After campaigning on a promise to clean up Washington and rid it of special interests, Donald Trump has stacked his team with the likes of former Goldman Sachs banker Steven Mnuchin and ExxonMobil CEO Rex Tillerson.
Now, just weeks before taking office, Trump has decided to sideline his pledge to "drain the swamp," his ally Newt Gingrich said Wednesday.
"I'm told he now just disclaims that," Gingrich (R-Ga.) the former House speaker, told NPR's "Morning Edition." "He now says it was cute, but he doesn't want to use it anymore."
Gingrich posted to Twitter this week what he described to NPR as "a very cute tweet" about the alligators in Washington. But someone ― Gingrich didn't disclose who ― sent him a note saying they were tired of hearing such talk.
Gingrich told NPR he's noticed a post-election change in Trump's attitude about certain things, namely the "lock her up" chant that rang through campaign events.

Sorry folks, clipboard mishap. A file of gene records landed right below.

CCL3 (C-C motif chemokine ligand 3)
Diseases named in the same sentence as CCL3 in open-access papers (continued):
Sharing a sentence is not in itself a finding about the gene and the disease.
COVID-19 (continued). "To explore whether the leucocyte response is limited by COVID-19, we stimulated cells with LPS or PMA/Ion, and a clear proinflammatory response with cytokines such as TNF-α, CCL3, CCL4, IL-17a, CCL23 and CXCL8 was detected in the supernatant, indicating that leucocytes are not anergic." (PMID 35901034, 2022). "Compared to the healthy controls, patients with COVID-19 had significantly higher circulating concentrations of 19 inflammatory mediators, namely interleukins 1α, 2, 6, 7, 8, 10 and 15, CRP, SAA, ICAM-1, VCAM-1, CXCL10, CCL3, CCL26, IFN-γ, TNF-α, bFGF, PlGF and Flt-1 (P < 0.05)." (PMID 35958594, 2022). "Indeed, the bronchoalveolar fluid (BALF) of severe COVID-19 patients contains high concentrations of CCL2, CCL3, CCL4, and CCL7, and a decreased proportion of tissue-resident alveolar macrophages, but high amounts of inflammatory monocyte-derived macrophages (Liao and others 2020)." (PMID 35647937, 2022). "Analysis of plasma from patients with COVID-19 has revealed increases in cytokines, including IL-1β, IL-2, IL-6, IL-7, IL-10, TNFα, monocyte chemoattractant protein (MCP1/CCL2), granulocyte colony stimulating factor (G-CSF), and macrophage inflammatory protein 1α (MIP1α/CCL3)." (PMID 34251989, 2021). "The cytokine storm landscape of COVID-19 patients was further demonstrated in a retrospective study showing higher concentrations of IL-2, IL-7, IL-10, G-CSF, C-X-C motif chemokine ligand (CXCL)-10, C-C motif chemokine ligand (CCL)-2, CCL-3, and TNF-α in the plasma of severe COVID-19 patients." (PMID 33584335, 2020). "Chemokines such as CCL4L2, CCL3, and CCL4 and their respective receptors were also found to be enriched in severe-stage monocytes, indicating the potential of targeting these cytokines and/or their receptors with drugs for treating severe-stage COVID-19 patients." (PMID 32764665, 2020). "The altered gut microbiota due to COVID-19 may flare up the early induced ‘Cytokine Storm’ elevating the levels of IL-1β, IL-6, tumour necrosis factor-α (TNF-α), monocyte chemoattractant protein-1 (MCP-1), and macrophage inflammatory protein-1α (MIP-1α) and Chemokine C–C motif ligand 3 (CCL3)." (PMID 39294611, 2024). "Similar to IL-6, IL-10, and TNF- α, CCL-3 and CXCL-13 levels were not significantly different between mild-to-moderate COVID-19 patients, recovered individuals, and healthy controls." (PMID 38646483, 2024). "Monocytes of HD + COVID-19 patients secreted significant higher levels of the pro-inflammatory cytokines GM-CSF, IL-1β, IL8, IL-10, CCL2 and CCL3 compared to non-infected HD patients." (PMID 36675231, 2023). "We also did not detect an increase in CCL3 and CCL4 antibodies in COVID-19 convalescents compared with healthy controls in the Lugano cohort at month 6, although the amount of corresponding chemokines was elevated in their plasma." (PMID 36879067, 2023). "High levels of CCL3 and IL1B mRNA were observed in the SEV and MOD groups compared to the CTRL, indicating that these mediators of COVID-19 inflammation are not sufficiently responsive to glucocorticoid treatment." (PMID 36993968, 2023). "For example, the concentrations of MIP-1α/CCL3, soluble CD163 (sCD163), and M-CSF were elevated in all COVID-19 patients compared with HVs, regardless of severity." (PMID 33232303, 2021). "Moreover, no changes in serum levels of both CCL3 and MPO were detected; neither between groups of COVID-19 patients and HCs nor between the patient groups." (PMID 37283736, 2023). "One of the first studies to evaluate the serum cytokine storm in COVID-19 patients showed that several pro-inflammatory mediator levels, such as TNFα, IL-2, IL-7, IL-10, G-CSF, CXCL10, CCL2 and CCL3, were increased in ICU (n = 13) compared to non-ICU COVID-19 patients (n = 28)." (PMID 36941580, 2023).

Apparently, vowing to "drain the swamp" may have been more of the same.
"Maybe he feels that, as president, as the next president of the United States, that he should be marginally more dignified than talking about alligators in swamps," Gingrich said.
Gingrich said he personally likes the metaphor and thinks it "vividly illustrates the problem, because all the people in this city who are the alligators are going to hate the swamp being drained, and there's going to be constant infighting over it."
But if Trump decides to drop the refrain, Gingrich said he would do the same.
Sen. Bernie Sanders (I-Vt.), among others, has blasted Trump since the election for backpedaling on his promise to keep special interests out of Washington.
"What we are now beginning to see is what I feared," Sanders said in November. "And that is a lot of what Mr. Trump was saying to get votes turns out to be not what he intends to do as the president of the United States."